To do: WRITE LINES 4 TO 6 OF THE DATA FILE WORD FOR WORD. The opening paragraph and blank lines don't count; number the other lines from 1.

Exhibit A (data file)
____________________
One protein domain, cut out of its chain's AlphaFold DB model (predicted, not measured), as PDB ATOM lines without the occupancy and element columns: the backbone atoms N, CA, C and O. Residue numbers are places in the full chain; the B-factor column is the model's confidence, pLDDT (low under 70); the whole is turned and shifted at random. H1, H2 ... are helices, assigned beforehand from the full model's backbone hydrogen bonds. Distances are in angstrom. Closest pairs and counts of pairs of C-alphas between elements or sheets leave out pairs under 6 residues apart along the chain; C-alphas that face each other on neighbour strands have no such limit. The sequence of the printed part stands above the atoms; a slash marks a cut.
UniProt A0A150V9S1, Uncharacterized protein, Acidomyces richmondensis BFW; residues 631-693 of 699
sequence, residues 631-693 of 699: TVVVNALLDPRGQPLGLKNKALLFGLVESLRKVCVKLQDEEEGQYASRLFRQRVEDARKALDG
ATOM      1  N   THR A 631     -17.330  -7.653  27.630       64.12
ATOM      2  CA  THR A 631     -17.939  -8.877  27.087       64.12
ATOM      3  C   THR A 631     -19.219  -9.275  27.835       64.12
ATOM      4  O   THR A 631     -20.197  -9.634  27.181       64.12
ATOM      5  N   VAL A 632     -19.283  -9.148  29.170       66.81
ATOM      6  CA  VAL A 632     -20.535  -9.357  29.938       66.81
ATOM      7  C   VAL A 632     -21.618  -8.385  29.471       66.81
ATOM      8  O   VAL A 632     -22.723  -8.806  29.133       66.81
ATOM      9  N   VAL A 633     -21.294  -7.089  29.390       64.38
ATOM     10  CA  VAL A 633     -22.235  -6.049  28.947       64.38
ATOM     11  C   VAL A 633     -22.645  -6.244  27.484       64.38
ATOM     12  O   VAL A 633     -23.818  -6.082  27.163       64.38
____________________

ATOM      2  CA  THR A 631     -17.939  -8.877  27.087       64.12
ATOM      3  C   THR A 631     -19.219  -9.275  27.835       64.12
ATOM      4  O   THR A 631     -20.197  -9.634  27.181       64.12